Data on symptoms of major depressive episodes were examined for the 1994 cohort (n = 2,417) of the Alameda County Study (mean age = 65). In addition to age, we examined gender, education, marital status, social isolation and social support, perceived physical and mental health, chronic medical conditions, functional impairment, life events, financial strain, and neighborhood quality. The point prevalence of symptoms of major depressive episodes was 6.6 percent for men and 10.1 percent for women, with a trend for prevalence to increase with age. When the effects of the other psychosocial risk factors were controlled, there were no significant age effects. Multivariate analyses demonstrated that apparent initial age effects were due almost entirely to chronic health problems and functional impairment. The implications are clear: Healthy, normal-functioning older adults are at no greater risk of depression than younger adults. Apparent age-related effects on depression are attributable to physical health problems and related disability.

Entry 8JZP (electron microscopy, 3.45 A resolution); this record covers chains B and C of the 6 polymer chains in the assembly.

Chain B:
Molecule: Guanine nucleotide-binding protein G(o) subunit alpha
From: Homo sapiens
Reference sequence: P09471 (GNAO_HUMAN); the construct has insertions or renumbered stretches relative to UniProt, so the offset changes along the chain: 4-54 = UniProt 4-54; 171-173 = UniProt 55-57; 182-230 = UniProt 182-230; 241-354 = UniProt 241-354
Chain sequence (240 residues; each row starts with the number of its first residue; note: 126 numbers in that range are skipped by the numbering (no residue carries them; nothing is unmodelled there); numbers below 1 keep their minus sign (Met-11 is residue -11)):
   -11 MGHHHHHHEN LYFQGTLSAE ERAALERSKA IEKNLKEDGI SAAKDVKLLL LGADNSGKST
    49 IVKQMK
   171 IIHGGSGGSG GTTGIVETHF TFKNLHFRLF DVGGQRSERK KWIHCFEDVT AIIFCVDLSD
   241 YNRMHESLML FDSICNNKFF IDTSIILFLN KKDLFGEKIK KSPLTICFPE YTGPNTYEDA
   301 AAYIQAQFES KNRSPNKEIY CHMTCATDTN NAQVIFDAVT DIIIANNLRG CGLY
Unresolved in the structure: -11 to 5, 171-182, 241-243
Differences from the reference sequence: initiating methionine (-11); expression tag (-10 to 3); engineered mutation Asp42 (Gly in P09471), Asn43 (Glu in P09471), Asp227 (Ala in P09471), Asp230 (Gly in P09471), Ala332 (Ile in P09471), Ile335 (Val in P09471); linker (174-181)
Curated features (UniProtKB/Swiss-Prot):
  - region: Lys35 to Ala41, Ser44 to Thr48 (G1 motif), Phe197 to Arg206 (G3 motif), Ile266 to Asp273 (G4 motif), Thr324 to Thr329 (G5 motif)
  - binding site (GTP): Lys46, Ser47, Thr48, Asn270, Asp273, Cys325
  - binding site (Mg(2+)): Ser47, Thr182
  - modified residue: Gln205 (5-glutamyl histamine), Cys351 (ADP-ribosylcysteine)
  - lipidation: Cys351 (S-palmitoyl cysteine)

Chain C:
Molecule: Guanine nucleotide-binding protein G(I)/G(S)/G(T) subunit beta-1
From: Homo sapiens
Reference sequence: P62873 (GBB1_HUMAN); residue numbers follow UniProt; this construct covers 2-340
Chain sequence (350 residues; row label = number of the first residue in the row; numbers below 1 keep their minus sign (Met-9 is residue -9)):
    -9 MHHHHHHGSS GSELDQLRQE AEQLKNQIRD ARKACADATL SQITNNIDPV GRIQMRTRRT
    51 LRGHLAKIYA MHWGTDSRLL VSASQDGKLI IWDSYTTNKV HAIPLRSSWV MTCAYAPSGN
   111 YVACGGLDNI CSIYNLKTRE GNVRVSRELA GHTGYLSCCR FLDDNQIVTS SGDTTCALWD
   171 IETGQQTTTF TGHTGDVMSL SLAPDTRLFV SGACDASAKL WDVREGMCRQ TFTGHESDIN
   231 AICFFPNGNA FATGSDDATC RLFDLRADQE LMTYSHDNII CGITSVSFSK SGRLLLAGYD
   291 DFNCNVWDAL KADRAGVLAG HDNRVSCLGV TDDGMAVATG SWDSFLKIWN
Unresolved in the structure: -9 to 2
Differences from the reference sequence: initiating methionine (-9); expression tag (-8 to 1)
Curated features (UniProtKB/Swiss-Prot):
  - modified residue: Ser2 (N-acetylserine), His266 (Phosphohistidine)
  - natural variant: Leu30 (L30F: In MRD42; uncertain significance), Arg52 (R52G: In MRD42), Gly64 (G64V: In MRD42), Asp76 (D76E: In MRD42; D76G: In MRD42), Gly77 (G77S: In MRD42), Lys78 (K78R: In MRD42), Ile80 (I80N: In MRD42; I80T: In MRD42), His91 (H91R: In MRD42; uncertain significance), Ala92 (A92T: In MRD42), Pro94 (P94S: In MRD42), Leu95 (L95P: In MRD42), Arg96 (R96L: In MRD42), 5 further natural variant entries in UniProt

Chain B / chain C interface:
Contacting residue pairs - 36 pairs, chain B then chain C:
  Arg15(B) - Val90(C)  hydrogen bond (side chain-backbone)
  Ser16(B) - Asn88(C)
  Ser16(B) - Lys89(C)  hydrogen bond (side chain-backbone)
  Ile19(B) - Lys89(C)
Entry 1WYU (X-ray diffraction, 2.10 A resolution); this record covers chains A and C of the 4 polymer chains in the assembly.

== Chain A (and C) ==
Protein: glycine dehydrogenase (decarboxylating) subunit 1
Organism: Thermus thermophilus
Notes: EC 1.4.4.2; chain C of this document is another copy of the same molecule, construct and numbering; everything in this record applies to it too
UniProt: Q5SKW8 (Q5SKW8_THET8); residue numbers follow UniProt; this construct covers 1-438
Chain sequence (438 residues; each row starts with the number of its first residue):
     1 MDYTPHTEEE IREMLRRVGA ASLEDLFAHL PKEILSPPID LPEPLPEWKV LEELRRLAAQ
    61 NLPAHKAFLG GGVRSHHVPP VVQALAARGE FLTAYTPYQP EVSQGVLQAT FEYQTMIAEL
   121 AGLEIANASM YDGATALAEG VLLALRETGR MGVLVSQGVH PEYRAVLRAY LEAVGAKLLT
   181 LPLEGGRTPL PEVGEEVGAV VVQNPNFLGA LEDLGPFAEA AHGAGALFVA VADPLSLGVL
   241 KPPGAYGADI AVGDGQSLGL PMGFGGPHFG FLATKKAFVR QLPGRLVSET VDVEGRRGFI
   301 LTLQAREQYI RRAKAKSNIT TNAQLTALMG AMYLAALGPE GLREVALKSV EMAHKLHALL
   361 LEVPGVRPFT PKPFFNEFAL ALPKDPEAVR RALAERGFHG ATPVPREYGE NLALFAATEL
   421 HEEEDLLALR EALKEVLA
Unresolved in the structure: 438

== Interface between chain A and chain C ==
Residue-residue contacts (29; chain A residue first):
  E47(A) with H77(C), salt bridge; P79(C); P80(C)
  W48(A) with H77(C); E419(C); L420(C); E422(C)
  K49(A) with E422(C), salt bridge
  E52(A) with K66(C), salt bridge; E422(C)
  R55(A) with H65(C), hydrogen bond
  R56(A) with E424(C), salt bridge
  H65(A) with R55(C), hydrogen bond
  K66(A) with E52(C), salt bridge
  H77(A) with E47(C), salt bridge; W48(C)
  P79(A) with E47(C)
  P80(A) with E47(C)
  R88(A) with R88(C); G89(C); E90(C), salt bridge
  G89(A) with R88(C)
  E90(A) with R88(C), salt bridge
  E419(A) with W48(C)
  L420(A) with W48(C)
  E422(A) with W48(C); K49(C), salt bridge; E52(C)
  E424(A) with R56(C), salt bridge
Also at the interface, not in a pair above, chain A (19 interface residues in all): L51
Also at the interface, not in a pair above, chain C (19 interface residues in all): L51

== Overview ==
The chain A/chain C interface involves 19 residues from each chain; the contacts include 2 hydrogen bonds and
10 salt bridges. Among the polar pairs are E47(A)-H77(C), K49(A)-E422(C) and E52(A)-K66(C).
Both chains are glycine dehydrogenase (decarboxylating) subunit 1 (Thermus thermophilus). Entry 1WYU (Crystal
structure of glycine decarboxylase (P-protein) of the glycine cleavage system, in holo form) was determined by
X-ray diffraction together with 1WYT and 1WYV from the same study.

The Journals of Gerontology Series B: Psychological Sciences and Social Sciences – Oxford University Press
Published: Sep 1, 1997
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